By Oromsis Adula*
It was a wet-nippy day in Minnesota, the North Star State – the Land of 10,000 Lakes. At about 10A.M brightly dressed members of the Oromo Community started arriving at Lake Nokomis in Minneapolis.
For onlookers, especially the Americans, it must have been strange to see young children, women and elders dressed so lightly and colorfully on such a typical “Minnesota day”.
But for the Oromo group that was gathered by the lake, the day was a lot more than just usual. They came together to mark the Oromo Thanksgiving Day commonly called Eretcha (variably Irreeechaa or Irreessaa). Eretcha is one of Oromo’s most treasured holidays and traditions.
For picture slideshow of the event follow this link.
According to the organizers, this year’s Eretcha is different from previous years for various reasons. For the first time explains Mr. Gemechu, who has been instrumental in organizing the Minnesota event over the past five years, Eretcha is being celebrated on three different continents on the same day (Oromia, Norway, Germany, Minnesota and Seattle, Washington among other places).
In Oromia and most other places, the number of attendees has grown exponentially in recent years. Reportedly, last year close to a million (two million by another estimate) people flocked-out to celebrate Eretcha at Hora Arsadi in Bishoftu amid strict security and road blockade. Preliminary reports from the area indicate a similar trend in turnout on today’s celebration.
With the white megaphone frequently going off making a sound similar to a siren, the ecstatic small group of Minnesotans took turns to dance their hearts out. Young, old, men and women walked in circles cheerfully singing along. On the side, core members of the organizers have already started setting up the grill, hastily cutting meat and bread. Gemechu looks at a time on his cell phone frequently and makes frenetic calls to friends still on the way about his fear of a sudden coming of Minnesota rain. Staring high up at the dark cloud on the sky– as if they could predict the exact time at which the rain would pour down, friends try to calm him down awaiting the arrival of more people. As the singing heated up, more and more people started coming out of their car hideouts.
On the other side of the lake, life seems to be going on normally. Bikers, runners, dog walkers and kids are all engaged in their usual business. Very few stopped to ask what was happening. A handful of white American friends that came with invitation from members of the group engage the youth with questions. Oromos like to tell their stories – especially to white people. As I walked around to pick at the subject of their heated chat, the youth passionately discuss politics, geo-politics, culture and history with the Americans.
Traditionally, this premier holiday of the Oromo people marks the end of the dark-rainy season and the beginning of a blossom harvest season of Birraa. It is in Oromo tradition to gather at the river banks, mountain tops and lake shores to give thanks to the almighty Waaqa (Oromo equivalent for God) for all the blessings throughout past years and ask for Nagaa (peace) and Araara (reconciliation) for many years to come.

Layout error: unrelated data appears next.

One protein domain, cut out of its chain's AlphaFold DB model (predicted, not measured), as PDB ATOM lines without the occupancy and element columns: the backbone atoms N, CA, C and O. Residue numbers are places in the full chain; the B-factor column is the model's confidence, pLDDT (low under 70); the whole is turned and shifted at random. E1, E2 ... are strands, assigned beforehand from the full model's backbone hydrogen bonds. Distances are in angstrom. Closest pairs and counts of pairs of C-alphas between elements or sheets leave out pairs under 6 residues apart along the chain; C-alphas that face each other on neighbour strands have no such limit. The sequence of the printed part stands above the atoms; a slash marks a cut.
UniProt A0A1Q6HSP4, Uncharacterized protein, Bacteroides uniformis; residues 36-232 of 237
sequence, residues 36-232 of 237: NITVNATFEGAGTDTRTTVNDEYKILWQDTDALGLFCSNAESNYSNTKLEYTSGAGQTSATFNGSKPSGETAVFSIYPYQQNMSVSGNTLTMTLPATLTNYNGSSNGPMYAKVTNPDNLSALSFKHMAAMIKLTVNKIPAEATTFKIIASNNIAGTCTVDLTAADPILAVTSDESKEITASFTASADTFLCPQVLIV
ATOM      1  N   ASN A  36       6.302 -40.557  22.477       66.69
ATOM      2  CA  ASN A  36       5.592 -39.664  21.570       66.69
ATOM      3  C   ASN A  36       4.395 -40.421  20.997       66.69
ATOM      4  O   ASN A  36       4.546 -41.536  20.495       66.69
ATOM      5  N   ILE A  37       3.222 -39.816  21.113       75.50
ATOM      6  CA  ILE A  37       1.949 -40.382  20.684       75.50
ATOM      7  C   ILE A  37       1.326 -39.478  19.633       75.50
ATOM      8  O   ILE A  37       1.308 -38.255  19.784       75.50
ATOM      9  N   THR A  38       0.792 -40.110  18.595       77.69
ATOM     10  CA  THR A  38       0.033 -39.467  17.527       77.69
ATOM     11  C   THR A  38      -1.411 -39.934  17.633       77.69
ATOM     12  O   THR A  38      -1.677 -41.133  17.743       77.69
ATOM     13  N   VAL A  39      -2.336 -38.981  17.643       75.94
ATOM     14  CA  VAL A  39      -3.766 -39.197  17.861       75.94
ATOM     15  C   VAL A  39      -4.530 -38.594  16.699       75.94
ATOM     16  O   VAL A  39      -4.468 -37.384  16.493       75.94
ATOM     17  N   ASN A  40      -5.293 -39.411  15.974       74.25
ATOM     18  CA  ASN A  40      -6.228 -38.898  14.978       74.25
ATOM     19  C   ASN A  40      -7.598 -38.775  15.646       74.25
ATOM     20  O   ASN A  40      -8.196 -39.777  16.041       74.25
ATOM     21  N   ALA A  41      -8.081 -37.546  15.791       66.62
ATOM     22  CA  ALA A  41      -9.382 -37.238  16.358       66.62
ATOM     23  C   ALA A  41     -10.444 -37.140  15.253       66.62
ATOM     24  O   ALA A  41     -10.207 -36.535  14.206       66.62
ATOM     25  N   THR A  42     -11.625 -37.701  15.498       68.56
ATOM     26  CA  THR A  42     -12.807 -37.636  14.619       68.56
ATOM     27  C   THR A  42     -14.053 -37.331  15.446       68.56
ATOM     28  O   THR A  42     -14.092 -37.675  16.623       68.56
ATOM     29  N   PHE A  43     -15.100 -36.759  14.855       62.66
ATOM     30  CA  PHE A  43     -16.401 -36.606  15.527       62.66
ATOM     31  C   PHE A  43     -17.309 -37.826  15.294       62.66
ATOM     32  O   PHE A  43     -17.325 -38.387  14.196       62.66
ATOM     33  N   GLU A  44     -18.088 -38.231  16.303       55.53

The day of Irreeechaa begins as the colorfully dressed attendees start to assemble holding Irreessaa/keellloo (a colorful flower, shrub or just a green grass). Once a sizable number of people are gathered at a common location, a cheerful group of young people take the lead by enthusiastically singing traditional songs and hymns in turns. After a spectacular and heart-warming cultural display by the energetic youth, organizers announce that it is time to head to Malka (the ford) or Hujuba (a common place where the Irreessaa will be hoarded). Then the elder’s or spiritual leaders take over to wrap-up the sacred aspects of Eretcha celebration with praise, prayers, and blessings.
Normally, Abba Malka (literally father of the ford) is the leader in the process. But at the absence of Abba Malka or other dignitaries, the elders will be called to the fore. . Rooted in the Oromo worldview and way of life is the notion that the elders lead and the young follow. But this can sometimes be tricky. For instance, among the Oromo seniority is not always determined by one’s age. There are times when the young can assume seniority based on his/her lineage or legal ruling. Oromo people trace their ancestry back to a common father who had two sons – Borana and Barento. Borana being the elder son of Ormaa, almost always, assumes seniority by a virtue of descent not age. Ormaa (sometimes mentioned as horo), although not proven, is believed to be the father of Oromo. There are also times when a junior person could be judged to be the elder, and hence the leader of a group, on account of bravery, wisdom, maturity and the like.
As I have alluded to above, once at the ordained place, the bundle of grass (Irreessaa) would be hoarded together (usually at the river bank, lake shore or under a sycamore – Odaa tree). Then the elders or religious leaders would take turns to praise Waaqa – bless the young, old, sick, disabled, the country, the world – pray for greater peace, equality, reconciliation, harmony – and ask Waaqa for increased productivity during this harvest season.